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There were few surprises today as Google officially unveiled the search giant’s own Android smartphone, the HTC-manufactured Nexus One. Here’s a quick recap of what we knew, what we now know, and the ‘so what’ of it all.
What is the Nexus One?
True, Nexus One is one of the “replicants” in the legendary sci-fi hit Blade Runner. It’s also (by many accounts) the latest and greatest Android OS-powered smartphone.
As the first Android phone to be branded with with the four colors of Google’s familiar logo, the Nexus One is Google through-and-through – although manufactured by Taiwanese handset maker and Android veteran HTC. The Nexus One is the fastest and most powerful Android smartphone to date, and the first to be running Android 2.1.
What carriers will it work with, and what is this ‘unlocked’ you speak of?
The Nexus One will work with both T-Mobile and AT&T. But – and it’s a big but – the Android phone will NOT work with AT&T’s 3G network. Without 3G speeds, one of the most powerful smartphones available will be relatively impotent on AT&T’s network.
Buying Google’s own Android phone unlocked means you can use it on either AT&T or T-Mobile by simply swapping out your SIM card.
How much on T-Mobile contract/unlocked?
You can pick up the Nexus One for $179 with a 2-year T-Mobile contract or, if you want to taste the glorious freedom that comes in the form of an unlocked phone, you will have to shell out $529.
Beginning today, both versions are available at Google’s newly minted phone store, which cleverly enough can be found at http://www.google.com/phone. Shipping is free, and you can even choose to engrave the phone with a heartfelt message espousing your love for Android (or just your name).
Is it coming to Verizon?
So good of you to ask. Why yes, yes it is. Expect the Nexus One to be available on Big Red in the Spring of 2010. Price is not yet set, but you can probably expect to pay something in the ballpark of the T-Mobile contract price – on Verizon contract, of course.
Though the iPhone may still be king in the hearts and minds of many, AT&T is undoubtedly tugging at their collar as yet another fiery hot Android phone promises to make its way to AT&T’s biggest rival.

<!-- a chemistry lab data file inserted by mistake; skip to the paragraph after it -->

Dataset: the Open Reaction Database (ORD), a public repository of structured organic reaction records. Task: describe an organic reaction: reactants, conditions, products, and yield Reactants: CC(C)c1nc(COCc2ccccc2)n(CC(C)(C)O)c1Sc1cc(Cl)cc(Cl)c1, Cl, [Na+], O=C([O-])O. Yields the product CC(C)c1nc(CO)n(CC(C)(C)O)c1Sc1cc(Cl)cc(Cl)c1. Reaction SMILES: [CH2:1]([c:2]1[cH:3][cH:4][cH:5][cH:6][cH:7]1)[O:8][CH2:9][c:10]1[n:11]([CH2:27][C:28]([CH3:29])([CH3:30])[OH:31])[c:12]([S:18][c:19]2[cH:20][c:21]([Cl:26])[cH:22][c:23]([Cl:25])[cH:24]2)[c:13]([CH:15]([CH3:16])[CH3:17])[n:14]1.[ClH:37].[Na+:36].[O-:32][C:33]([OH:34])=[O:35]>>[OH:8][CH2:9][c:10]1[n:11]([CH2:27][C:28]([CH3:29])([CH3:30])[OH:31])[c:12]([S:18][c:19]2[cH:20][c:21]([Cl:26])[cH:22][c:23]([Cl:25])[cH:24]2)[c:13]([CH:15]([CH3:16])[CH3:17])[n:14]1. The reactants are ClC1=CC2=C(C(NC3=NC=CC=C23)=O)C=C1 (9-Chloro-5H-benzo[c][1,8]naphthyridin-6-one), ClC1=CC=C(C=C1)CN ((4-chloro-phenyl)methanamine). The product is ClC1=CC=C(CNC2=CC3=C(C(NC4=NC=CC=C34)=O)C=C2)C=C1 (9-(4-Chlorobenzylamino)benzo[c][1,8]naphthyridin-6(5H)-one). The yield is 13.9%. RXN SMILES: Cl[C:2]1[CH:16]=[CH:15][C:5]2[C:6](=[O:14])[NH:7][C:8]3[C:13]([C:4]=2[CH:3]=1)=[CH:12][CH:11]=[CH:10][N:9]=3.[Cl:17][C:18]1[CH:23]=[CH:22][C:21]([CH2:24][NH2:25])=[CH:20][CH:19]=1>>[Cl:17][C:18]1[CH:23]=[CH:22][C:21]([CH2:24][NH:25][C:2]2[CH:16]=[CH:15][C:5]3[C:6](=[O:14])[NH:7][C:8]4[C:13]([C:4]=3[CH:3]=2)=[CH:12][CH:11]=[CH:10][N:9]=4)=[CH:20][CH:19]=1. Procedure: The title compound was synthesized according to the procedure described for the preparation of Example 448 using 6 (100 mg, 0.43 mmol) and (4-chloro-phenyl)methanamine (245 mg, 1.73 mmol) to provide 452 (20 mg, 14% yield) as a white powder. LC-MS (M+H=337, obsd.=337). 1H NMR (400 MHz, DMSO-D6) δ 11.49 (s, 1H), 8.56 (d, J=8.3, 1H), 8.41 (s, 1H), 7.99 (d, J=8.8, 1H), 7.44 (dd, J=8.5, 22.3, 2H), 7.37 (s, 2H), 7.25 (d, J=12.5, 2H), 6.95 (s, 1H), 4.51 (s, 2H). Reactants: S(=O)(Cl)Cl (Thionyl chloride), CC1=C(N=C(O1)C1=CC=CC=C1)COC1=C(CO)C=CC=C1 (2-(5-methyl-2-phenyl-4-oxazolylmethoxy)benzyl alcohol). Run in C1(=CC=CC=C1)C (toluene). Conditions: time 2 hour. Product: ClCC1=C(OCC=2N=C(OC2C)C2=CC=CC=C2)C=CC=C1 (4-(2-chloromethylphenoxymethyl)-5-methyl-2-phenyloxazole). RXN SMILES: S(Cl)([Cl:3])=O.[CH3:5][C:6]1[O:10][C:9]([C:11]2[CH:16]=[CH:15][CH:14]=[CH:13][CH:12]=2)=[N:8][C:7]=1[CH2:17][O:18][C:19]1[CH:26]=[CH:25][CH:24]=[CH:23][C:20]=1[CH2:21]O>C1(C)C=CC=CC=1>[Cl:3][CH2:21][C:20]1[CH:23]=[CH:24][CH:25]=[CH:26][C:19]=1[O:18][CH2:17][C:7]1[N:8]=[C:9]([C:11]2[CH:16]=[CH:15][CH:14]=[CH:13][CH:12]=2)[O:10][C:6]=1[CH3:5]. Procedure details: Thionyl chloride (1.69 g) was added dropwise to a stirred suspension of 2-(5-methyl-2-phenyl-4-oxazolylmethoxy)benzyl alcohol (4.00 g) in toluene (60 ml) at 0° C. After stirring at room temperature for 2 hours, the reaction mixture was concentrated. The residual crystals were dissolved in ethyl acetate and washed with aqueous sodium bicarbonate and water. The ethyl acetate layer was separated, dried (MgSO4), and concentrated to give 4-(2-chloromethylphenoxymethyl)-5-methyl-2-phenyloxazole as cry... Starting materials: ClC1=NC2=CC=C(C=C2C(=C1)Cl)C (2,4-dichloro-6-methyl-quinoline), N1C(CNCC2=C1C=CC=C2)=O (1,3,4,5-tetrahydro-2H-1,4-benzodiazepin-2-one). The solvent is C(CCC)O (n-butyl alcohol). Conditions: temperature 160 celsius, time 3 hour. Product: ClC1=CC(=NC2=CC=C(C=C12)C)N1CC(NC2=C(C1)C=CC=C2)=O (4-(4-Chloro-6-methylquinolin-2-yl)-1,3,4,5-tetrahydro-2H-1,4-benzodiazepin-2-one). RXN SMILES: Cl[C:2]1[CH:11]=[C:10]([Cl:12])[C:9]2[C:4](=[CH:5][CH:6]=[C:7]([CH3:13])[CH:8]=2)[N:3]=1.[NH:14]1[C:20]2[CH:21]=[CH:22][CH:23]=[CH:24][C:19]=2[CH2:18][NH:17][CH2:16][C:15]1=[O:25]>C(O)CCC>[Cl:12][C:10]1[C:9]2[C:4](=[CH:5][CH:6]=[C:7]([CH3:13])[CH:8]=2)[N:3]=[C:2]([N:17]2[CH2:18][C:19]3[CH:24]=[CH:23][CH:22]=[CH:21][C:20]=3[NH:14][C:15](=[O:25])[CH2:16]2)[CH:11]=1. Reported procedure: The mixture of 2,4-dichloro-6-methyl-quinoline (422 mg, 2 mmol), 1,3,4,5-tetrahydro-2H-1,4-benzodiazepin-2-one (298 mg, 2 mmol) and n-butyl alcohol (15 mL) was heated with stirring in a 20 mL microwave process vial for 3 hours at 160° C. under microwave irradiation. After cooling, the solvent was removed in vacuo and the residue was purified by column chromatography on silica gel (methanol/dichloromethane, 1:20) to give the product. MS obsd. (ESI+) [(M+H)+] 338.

What’s so great about the hardware?
Above all else, the thin and lightweight Nexus One is lightening fast thanks to its claim to fame as the first Android phone to boast a 1GHz Qualcomm Snapdragon processor under the hood. Also, besting the iPhone, the Nexus One rocks a 5-megapixel camera with LED flash. It also has unnecessarily speedy WiFi 802.11n connectivity, a trackball that changes colors for notifications, and two mics to assist in cancelling out background noise. The Nexus One is also armed with the usual suspects, including A2DP stereo Bluetooth, GPS, a compass, 3.55mm headphone jack, and a proximity and light sensor.
Does the Nexus One have multitouch? Tethering?
Google is being rather coy regarding multitouch on the Nexus One. The hardware supports it, but it’s disabled – likely to avoid potential legal hot water. Multitouch is, however, available in certain applications such as PicSay.
Tethering isn’t available right out of the gate, apparently not because of a technical issue but because of a business issue according to PC World We’ll keep you posted.
What’s new in Android 2.1?
Android 2.1 redefines voice use, bringing voice far beyond the Google search box by enabling text entry to each and evert text field by voice. Yes, that means sending texts and emails…with your voice. Also new in the freshly baked Android version is live wall paper, allowing you to have a swirling galaxy or series of other interactive images as the background for five home screens. There’s also a new 3D photo gallery and the application tray has been replaced by a sleek menu screen that provides a 3D fading effect on icons as you scroll down.